How To Have A Good Sleeper In Spite of Personality
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For anyone new to my blog, I have two children. My eldest is 3 and my youngest is almost 18-months old. Both are good sleepers.
One was easier to get into a routine, but neither were born ‘good sleepers’. I truly believe that your child’s personality plays a significant part in their ability to sleep. However, that doesn’t mean that having a challenging sleeper, to begin with, means years of bad sleep await you and them.
I will say that barring medical issues, all children can be taught to have healthy sleep habits. It takes trial, error, and work, but it can be done. For instance, that’s why I feel as though Babywise can be helpful for so many families –> 5 Powerful Reasons Babywise is Effective for All Kinds of Babies
Whether you’re a Babywise-mama or not, it doesn’t matter. There are all sorts of ways to help improve your child’s sleep. Today I’m focusing on the 3 of the most important.
1) Take Note of Your Baby’s Personality
My first-born has been interested in everything around him from the moment he was born. I distinctly remember his eyes were wide open and staring at the lights in the delivery room as I held him for the first time. He was so awake!
His ‘sleepy newborn phase’ lasted all of 3 weeks, and then he was alert. It took months for him to take a nap longer than 45 minutes, but he was happy. He has always had low sleep needs. (Read more about sleep needs –> HERE)
My daughter, on the other hand, was a real sleepy head until she was about 3 months old. Even after that, she NEEDED her nice long naps during the day. She was miserable without them.
Now, at almost 18-months, she still naps for 2-3 hours during the day and sleeps 11-12 hours overnight. She likes being around people, but like her mama, she also likes her own space. I would call her an extroverted introvert.
Take note of your baby’s personality, because it can make establishing healthy sleep habits quite easy, or somewhat challenging. By acknowledging your baby’s personality and level of sleep need, it’ll help you better determine their needs overall.
Also realise that as their mama, you know them best. Don’t let the opinions of others sway you away from your instincts. Focus on your baby and getting to know them.
2) Choose A Method
Good sleepers don’t just happen. Some start out sleeping great but then several months, or years later, they revert to waking throughout the night.
Healthy sleep habits are not born out of luck or chance. They are the result of good parenting and old-fashioned hard work.
We’ve used several resources for helping our children learn healthy sleep habits. The top two would be Babywise and Moms on Call. (You can read about both methods in more depth HERE and HERE) However, The Baby Whisperer, Happiest Baby on the Block, and Healthy Sleep Habits, Happy Child are also fantastic to refer to.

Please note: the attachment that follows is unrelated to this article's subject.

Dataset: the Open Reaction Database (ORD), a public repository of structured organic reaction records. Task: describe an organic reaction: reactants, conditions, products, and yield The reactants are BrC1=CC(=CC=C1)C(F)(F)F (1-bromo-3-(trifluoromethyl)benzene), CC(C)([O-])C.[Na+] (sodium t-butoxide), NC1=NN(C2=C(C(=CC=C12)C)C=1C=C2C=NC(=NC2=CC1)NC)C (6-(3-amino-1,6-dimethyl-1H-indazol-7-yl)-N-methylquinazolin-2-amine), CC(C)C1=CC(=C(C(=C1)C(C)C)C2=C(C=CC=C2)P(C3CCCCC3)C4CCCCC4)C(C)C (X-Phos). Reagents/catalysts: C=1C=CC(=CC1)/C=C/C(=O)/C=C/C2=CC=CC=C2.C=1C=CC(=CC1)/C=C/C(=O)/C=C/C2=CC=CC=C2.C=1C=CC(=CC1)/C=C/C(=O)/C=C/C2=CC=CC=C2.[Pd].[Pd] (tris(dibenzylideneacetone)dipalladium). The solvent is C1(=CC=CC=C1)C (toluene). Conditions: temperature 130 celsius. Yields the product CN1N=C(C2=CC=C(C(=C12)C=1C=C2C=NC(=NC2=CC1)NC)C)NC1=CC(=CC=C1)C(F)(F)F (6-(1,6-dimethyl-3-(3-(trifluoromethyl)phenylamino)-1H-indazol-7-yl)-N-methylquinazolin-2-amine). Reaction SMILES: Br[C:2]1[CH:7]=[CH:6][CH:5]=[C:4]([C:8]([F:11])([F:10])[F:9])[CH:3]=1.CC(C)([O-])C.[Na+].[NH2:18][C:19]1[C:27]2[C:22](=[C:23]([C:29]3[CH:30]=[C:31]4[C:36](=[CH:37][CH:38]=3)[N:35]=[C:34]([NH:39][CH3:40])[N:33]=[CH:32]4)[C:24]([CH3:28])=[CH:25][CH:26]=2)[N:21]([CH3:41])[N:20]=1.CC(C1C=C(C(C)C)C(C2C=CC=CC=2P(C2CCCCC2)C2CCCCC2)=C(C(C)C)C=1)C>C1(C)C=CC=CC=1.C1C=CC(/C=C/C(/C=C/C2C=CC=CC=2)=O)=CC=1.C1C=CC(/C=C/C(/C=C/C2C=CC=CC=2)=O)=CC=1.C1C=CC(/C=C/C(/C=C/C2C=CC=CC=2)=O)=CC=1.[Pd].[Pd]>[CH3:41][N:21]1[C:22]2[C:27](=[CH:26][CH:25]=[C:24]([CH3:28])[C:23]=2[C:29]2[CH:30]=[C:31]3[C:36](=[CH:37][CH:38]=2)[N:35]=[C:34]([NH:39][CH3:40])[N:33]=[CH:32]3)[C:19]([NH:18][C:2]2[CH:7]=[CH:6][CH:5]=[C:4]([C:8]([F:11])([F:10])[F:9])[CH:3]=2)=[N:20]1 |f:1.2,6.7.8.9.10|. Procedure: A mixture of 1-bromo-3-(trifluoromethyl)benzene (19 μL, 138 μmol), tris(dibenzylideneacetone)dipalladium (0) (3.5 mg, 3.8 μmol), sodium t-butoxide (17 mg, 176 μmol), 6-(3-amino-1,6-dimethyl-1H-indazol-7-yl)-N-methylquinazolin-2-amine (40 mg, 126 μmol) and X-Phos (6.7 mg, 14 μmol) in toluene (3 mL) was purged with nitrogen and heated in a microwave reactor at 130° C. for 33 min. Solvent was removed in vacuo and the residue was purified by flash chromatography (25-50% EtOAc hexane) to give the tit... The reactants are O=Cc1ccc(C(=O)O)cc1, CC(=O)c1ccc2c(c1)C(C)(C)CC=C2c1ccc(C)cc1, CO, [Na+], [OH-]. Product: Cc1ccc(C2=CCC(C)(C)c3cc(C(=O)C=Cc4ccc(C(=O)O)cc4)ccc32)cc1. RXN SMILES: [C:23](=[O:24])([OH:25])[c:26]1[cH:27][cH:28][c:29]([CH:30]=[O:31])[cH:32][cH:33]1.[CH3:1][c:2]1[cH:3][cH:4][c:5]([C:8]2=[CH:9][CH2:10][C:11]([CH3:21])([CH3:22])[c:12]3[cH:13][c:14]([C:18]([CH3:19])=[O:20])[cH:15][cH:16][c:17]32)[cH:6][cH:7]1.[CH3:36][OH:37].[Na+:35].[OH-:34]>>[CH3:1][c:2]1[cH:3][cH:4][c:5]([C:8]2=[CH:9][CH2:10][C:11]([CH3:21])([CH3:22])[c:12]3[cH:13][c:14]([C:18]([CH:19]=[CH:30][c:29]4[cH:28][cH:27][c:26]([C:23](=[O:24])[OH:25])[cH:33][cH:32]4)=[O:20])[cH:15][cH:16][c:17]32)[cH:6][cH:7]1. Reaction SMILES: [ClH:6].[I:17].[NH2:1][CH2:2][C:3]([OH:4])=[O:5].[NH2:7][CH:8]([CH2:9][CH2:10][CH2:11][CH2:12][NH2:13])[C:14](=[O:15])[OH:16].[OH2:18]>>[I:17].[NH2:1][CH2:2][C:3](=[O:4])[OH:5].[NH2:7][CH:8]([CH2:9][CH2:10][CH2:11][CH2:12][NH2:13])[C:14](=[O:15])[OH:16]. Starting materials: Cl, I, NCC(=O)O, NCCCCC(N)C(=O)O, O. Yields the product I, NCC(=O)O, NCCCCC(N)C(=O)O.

Do some research and then decide what you’re comfortable with. 🙂
I would class all of the above methods as a form of sleep training. You may think of sleep training as leaving your child to cry-it-out, but the reality is quite different. Read this post to get a better understanding of sleep training –> A Simple Explanation of What Sleep Training Actually Is.
I think it needs to be noted here how important it is to adapt methods to suit your child. As I mentioned in the above point, you need to take note of your baby’s personality. As a first-time mom, this can take a bit of practice. It doesn’t necessarily come naturally.
In fact, for any parent, it will take a little while to get to know your new baby and who they are. Of course, we love them immediately, but that doesn’t mean you’ll know every detail about them.
Because of this, you’ll need to adapt methods and techniques to suit them as individuals. Often times, methods get a bad reputation because parents are guilty of treating them as a rule book instead of a helpful guide.
Don’t fall into the trap of being too stringent.
3) Stay Consistent
There is the temptation to think that a method isn’t working because you’re not getting immediate results. I completely understand this, especially when you’re in the sleep-deprived newborn stage. However, there is so much more to it than just getting your baby to sleep.
Remember, you’re striving for the big picture here.
The first year of a child’s life is filled with growth spurts and developmental milestones. This means that there are often disruptions to the routine.
I cannot stress enough how important it is to remain consistent. Yes, evaluate what you’re doing, but don’t give up. It will only confuse your baby and lead to more frustration.
There were many times throughout the first year of my son’s life that I thought he would never nap for more than 45 minutes. Flash forward to age 3, and he still goes down for a nap every day and sleeps for 1.5-2 hours. He is in bed from 7-7 overnight and is so happy and well-rested.
This is the result of consistency.
With two kids just 18-months apart (Read about what that age gap is really like –> HERE), you would think we’d be sleep deprived and have kids in and out of our bed all night long.
Barring sickness or nightmares, we have our bed to ourselves. Both children sleep well in their own beds and we all get a decent night’s sleep.
It can be done, I promise.